Florida Rep. Brian Mast would have moved the fish tank into his Rayburn office differently.
“I would have gotten these guys a wheelie cart and sloshed it down the hallway, with whatever fish were still in there,” he said, nodding to a nearby aide.
There’s a lot this freshman Republican says he wants to do his own way, and if he follows through, his independent streak may complicate Democratic efforts to unseat him in 2018.
Mast is most comfortable sitting at a large desk in the corner of his office. His shaved head is almost perfectly framed by a large American flag draped behind him, and from his vantage point, the fish tank — still without fish in mid-March after being drained for the move — is directly across the room from him.
The so-called congressional aquarium is sponsored by the Harbor Branch Oceanographic Institute Foundation, a Florida nonprofit located in the 18th District, and it’s been passed down to each member who’s represented this Treasure Coast seat. (Rep. Tom Rooney has one too since he used to represent the area.)
For two terms, Democratic Rep. Patrick Murphy was the keeper of the giant tank now in Mast’s office. He vacated the seat for a failed Senate bid last year, but he won his previous races here by 20 points in 2014 and less than a point in 2012. President Barack Obama carried the district narrowly in 2008, as did Mitt Romney in 2012.
But the 18th district shifted further to the right last year. President Donald Trump carried it by 9 points, according to calculations by Daily Kos Elections. In a toss-up election, Mast defeated an erratic Democratic self-funder by 11 points.
Because of its swings, the 18th is a Democratic target next year. But Democrats acknowledge that they’ll need the right candidate to run against Mast, a double amputee with some moderate positions and a war hero story that made it into the New York Times before he’d even won his seven-way GOP primary.
“The question becomes, is he able to maintain it or is the pressure of Congress going to turn him into a hardcore partisan?” said Florida Democratic strategist Steve Schale.
Charting his own path
Mast isn’t sure what happened to the fish, but he’s been told he needs to wait a few weeks for the water to settle before new ones arrive.
That this freshman has a fish tank in his office is appropriate for a Republican concerned about climate change. He even made an analogy out of it when describing humanity’s ability to manipulate an ecosystem.
Mast’s independence is becoming part of his political brand. He drops terms like “maverick approach,” when describing his differences with his party on climate change.
He’s opposed to eliminating the EPA, but like other Republicans, he believes federal agencies exert too much control over people’s lives.
And this is where Mast’s rhetoric veers into campaign mode.
“We go out there and we ask the American people, constantly, to do more with less — to tighten their belts,” he said. “If that statement should be made anywhere, it should be made to the federal government.”
When some Republicans were calling on Attorney General Jeff Sessions to recuse himself from investigations related to the 2016 campaign, Mast was one of the few Republicans to use the other R-word. He said Sessions should resign if he didn’t recuse himself.
“I will be a transparency hawk for as long as I’m here, for whomever it is,” Mast said.
Welcome to Washington
But three months into his time in Washington, Mast was faced with allegations that he may not have been so transparent.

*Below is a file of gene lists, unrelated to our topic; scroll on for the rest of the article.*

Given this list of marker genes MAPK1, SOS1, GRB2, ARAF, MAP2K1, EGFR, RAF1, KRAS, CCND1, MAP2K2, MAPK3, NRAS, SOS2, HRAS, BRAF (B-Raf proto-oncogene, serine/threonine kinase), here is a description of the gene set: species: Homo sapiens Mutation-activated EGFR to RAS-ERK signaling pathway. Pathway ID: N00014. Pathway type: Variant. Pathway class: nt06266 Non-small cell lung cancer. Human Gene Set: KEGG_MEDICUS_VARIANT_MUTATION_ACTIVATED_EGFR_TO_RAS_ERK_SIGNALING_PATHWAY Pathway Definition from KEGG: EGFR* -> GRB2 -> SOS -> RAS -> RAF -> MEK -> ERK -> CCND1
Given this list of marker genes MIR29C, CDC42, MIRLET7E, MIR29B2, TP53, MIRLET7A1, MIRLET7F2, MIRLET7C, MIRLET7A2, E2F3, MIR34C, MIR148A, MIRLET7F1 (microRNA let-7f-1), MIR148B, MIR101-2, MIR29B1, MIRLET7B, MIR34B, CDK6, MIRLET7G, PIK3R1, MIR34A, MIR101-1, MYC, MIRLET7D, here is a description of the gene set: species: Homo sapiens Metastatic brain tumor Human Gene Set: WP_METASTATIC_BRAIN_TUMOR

After Mast was appointed to the advisory board of a Florida marketing company last year, the company donated $5,000 to his campaign. That same company is under investigation for defrauding clients of millions of dollars, according to Politico, which broke the story.
Mast appears in a promotional video for the firm but he told Politico that he didn’t know he’d been made a board member and had only met the company’s owner briefly. His campaign promised to return the check.
For now, the incident seems to have blown over, but for a freshman lawmaker whose personal story has earned him largely positive press, the negative attention was a new experience.
“People automatically put a slanted light on you,” he said. “That’s different for me.”
Mast is a product of his military background.
It influences the way he acts. And it shapes his appearance. A roadside bomb in Afghanistan ripped off his legs. With the help of a cane, he walks everywhere around the Capitol on two prosthetics.
But it also shapes his rhetoric, and potentially, his political clout. The night before last Friday’s scheduled health care vote, he addressed the GOP conference.
“I’ve just never been in a battle that we only had to fire one shot. I’ve never been in a battle with a perfect plan,” he said. “And even being able to say that — we won every single one of them, because of that unanimity, our ability to win together as a unit,” he told his colleagues, some of whom grew emotional.
Mast started out undecided, but in the end, he was leaning strongly toward supporting the bill, falling in line with the administration and GOP leadership.
Democrats’ best shot at taking out Mast in 2018 is for him to hew close to his party and lose that perception of moderation.
“I expect, given that he was a disciplined candidate, he will be a disciplined member,” Schale said. “For us, it’s finding a candidate that fits the district right and seeing what the lay of the land looks like.”
Murphy has been making noises lately, although it’s not clear what office he’s after. Jonathan Chane, who lost last cycle’s Democratic primary, may run again, as could a handful of local officials.
Especially if Trump’s popularity dips and if constituents remain engaged — hundreds confronted Mast at a town hall — Democrats see the seat flipping. But with other competitive districts in the area, it remains to be seen how high a priority Mast’s district will be next year.